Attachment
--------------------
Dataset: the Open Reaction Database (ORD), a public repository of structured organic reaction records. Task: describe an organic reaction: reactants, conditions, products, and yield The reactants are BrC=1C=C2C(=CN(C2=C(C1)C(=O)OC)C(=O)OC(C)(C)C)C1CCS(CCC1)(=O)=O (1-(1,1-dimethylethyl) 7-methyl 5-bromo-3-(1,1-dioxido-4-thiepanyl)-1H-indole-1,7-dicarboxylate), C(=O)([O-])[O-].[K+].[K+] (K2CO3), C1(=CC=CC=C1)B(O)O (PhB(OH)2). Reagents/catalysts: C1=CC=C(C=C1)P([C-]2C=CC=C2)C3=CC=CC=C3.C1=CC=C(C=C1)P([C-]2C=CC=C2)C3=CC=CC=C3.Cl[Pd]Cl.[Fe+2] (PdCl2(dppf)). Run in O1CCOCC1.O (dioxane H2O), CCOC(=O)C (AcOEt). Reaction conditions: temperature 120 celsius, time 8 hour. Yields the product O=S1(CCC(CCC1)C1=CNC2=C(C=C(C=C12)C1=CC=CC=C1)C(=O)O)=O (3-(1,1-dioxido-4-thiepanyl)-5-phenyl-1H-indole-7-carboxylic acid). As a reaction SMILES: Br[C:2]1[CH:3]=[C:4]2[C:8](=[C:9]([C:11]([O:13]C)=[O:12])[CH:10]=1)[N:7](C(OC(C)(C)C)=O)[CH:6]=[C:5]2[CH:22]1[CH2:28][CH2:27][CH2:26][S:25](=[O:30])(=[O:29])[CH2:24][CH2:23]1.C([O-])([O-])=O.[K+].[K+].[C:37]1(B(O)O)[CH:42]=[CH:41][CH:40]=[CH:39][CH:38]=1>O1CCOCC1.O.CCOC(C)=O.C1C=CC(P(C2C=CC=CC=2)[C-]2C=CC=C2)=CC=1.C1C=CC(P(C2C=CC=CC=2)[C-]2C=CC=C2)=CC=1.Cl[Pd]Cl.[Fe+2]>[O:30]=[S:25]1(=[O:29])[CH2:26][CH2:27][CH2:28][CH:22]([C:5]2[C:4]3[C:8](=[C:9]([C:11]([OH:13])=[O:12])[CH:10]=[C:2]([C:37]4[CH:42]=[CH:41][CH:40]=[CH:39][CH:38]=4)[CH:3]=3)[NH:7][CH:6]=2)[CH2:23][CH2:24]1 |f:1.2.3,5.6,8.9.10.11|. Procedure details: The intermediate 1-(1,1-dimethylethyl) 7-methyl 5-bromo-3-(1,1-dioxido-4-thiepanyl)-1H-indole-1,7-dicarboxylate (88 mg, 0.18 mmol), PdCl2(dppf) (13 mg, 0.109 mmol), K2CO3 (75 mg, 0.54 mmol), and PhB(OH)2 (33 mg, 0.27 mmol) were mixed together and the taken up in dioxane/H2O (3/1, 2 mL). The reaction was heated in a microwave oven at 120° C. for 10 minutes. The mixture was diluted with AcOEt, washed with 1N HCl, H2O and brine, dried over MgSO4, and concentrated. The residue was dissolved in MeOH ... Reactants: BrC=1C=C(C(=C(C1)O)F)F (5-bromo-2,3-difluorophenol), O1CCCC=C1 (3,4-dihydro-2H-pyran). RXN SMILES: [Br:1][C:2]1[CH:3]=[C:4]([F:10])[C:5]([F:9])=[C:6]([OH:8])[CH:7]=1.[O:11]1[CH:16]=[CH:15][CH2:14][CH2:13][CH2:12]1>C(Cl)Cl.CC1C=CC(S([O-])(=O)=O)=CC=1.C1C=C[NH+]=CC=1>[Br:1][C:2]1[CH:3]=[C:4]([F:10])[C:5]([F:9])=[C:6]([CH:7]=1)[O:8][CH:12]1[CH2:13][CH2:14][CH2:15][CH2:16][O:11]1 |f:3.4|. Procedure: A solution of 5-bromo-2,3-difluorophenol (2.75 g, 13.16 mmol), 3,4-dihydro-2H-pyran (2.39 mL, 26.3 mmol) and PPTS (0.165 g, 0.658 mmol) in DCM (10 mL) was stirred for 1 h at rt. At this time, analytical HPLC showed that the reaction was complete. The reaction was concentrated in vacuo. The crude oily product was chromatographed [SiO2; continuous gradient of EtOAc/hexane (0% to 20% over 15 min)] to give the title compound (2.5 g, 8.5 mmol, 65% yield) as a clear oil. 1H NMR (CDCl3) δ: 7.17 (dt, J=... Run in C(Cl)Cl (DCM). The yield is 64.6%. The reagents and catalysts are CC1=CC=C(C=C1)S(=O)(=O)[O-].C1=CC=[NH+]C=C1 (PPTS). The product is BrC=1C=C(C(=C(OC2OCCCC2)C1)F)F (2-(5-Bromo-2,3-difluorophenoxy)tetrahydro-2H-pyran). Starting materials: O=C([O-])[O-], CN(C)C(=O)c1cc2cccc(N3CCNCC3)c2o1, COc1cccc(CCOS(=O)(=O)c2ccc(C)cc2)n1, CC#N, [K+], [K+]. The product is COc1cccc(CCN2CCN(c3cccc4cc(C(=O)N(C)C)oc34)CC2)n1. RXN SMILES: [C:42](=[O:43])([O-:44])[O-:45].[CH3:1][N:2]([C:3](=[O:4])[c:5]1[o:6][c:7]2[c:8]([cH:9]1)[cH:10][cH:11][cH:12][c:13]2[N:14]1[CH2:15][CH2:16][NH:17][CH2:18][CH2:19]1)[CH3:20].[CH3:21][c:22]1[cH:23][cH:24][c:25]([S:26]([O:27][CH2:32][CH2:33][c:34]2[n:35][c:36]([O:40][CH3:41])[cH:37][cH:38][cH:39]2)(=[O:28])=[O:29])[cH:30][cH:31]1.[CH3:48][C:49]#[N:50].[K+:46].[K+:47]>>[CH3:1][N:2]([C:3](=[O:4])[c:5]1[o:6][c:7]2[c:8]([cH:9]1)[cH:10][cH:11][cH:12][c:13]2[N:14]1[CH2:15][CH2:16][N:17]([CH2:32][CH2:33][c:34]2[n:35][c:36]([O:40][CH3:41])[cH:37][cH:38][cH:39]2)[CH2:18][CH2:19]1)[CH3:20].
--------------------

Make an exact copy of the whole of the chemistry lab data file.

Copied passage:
Dataset: the Open Reaction Database (ORD), a public repository of structured organic reaction records. Task: describe an organic reaction: reactants, conditions, products, and yield The reactants are BrC=1C=C2C(=CN(C2=C(C1)C(=O)OC)C(=O)OC(C)(C)C)C1CCS(CCC1)(=O)=O (1-(1,1-dimethylethyl) 7-methyl 5-bromo-3-(1,1-dioxido-4-thiepanyl)-1H-indole-1,7-dicarboxylate), C(=O)([O-])[O-].[K+].[K+] (K2CO3), C1(=CC=CC=C1)B(O)O (PhB(OH)2). Reagents/catalysts: C1=CC=C(C=C1)P([C-]2C=CC=C2)C3=CC=CC=C3.C1=CC=C(C=C1)P([C-]2C=CC=C2)C3=CC=CC=C3.Cl[Pd]Cl.[Fe+2] (PdCl2(dppf)). Run in O1CCOCC1.O (dioxane H2O), CCOC(=O)C (AcOEt). Reaction conditions: temperature 120 celsius, time 8 hour. Yields the product O=S1(CCC(CCC1)C1=CNC2=C(C=C(C=C12)C1=CC=CC=C1)C(=O)O)=O (3-(1,1-dioxido-4-thiepanyl)-5-phenyl-1H-indole-7-carboxylic acid). As a reaction SMILES: Br[C:2]1[CH:3]=[C:4]2[C:8](=[C:9]([C:11]([O:13]C)=[O:12])[CH:10]=1)[N:7](C(OC(C)(C)C)=O)[CH:6]=[C:5]2[CH:22]1[CH2:28][CH2:27][CH2:26][S:25](=[O:30])(=[O:29])[CH2:24][CH2:23]1.C([O-])([O-])=O.[K+].[K+].[C:37]1(B(O)O)[CH:42]=[CH:41][CH:40]=[CH:39][CH:38]=1>O1CCOCC1.O.CCOC(C)=O.C1C=CC(P(C2C=CC=CC=2)[C-]2C=CC=C2)=CC=1.C1C=CC(P(C2C=CC=CC=2)[C-]2C=CC=C2)=CC=1.Cl[Pd]Cl.[Fe+2]>[O:30]=[S:25]1(=[O:29])[CH2:26][CH2:27][CH2:28][CH:22]([C:5]2[C:4]3[C:8](=[C:9]([C:11]([OH:13])=[O:12])[CH:10]=[C:2]([C:37]4[CH:42]=[CH:41][CH:40]=[CH:39][CH:38]=4)[CH:3]=3)[NH:7][CH:6]=2)[CH2:23][CH2:24]1 |f:1.2.3,5.6,8.9.10.11|. Procedure details: The intermediate 1-(1,1-dimethylethyl) 7-methyl 5-bromo-3-(1,1-dioxido-4-thiepanyl)-1H-indole-1,7-dicarboxylate (88 mg, 0.18 mmol), PdCl2(dppf) (13 mg, 0.109 mmol), K2CO3 (75 mg, 0.54 mmol), and PhB(OH)2 (33 mg, 0.27 mmol) were mixed together and the taken up in dioxane/H2O (3/1, 2 mL). The reaction was heated in a microwave oven at 120° C. for 10 minutes. The mixture was diluted with AcOEt, washed with 1N HCl, H2O and brine, dried over MgSO4, and concentrated. The residue was dissolved in MeOH ... Reactants: BrC=1C=C(C(=C(C1)O)F)F (5-bromo-2,3-difluorophenol), O1CCCC=C1 (3,4-dihydro-2H-pyran). RXN SMILES: [Br:1][C:2]1[CH:3]=[C:4]([F:10])[C:5]([F:9])=[C:6]([OH:8])[CH:7]=1.[O:11]1[CH:16]=[CH:15][CH2:14][CH2:13][CH2:12]1>C(Cl)Cl.CC1C=CC(S([O-])(=O)=O)=CC=1.C1C=C[NH+]=CC=1>[Br:1][C:2]1[CH:3]=[C:4]([F:10])[C:5]([F:9])=[C:6]([CH:7]=1)[O:8][CH:12]1[CH2:13][CH2:14][CH2:15][CH2:16][O:11]1 |f:3.4|. Procedure: A solution of 5-bromo-2,3-difluorophenol (2.75 g, 13.16 mmol), 3,4-dihydro-2H-pyran (2.39 mL, 26.3 mmol) and PPTS (0.165 g, 0.658 mmol) in DCM (10 mL) was stirred for 1 h at rt. At this time, analytical HPLC showed that the reaction was complete. The reaction was concentrated in vacuo. The crude oily product was chromatographed [SiO2; continuous gradient of EtOAc/hexane (0% to 20% over 15 min)] to give the title compound (2.5 g, 8.5 mmol, 65% yield) as a clear oil. 1H NMR (CDCl3) δ: 7.17 (dt, J=... Run in C(Cl)Cl (DCM). The yield is 64.6%. The reagents and catalysts are CC1=CC=C(C=C1)S(=O)(=O)[O-].C1=CC=[NH+]C=C1 (PPTS). The product is BrC=1C=C(C(=C(OC2OCCCC2)C1)F)F (2-(5-Bromo-2,3-difluorophenoxy)tetrahydro-2H-pyran). Starting materials: O=C([O-])[O-], CN(C)C(=O)c1cc2cccc(N3CCNCC3)c2o1, COc1cccc(CCOS(=O)(=O)c2ccc(C)cc2)n1, CC#N, [K+], [K+]. The product is COc1cccc(CCN2CCN(c3cccc4cc(C(=O)N(C)C)oc34)CC2)n1. RXN SMILES: [C:42](=[O:43])([O-:44])[O-:45].[CH3:1][N:2]([C:3](=[O:4])[c:5]1[o:6][c:7]2[c:8]([cH:9]1)[cH:10][cH:11][cH:12][c:13]2[N:14]1[CH2:15][CH2:16][NH:17][CH2:18][CH2:19]1)[CH3:20].[CH3:21][c:22]1[cH:23][cH:24][c:25]([S:26]([O:27][CH2:32][CH2:33][c:34]2[n:35][c:36]([O:40][CH3:41])[cH:37][cH:38][cH:39]2)(=[O:28])=[O:29])[cH:30][cH:31]1.[CH3:48][C:49]#[N:50].[K+:46].[K+:47]>>[CH3:1][N:2]([C:3](=[O:4])[c:5]1[o:6][c:7]2[c:8]([cH:9]1)[cH:10][cH:11][cH:12][c:13]2[N:14]1[CH2:15][CH2:16][N:17]([CH2:32][CH2:33][c:34]2[n:35][c:36]([O:40][CH3:41])[cH:37][cH:38][cH:39]2)[CH2:18][CH2:19]1)[CH3:20].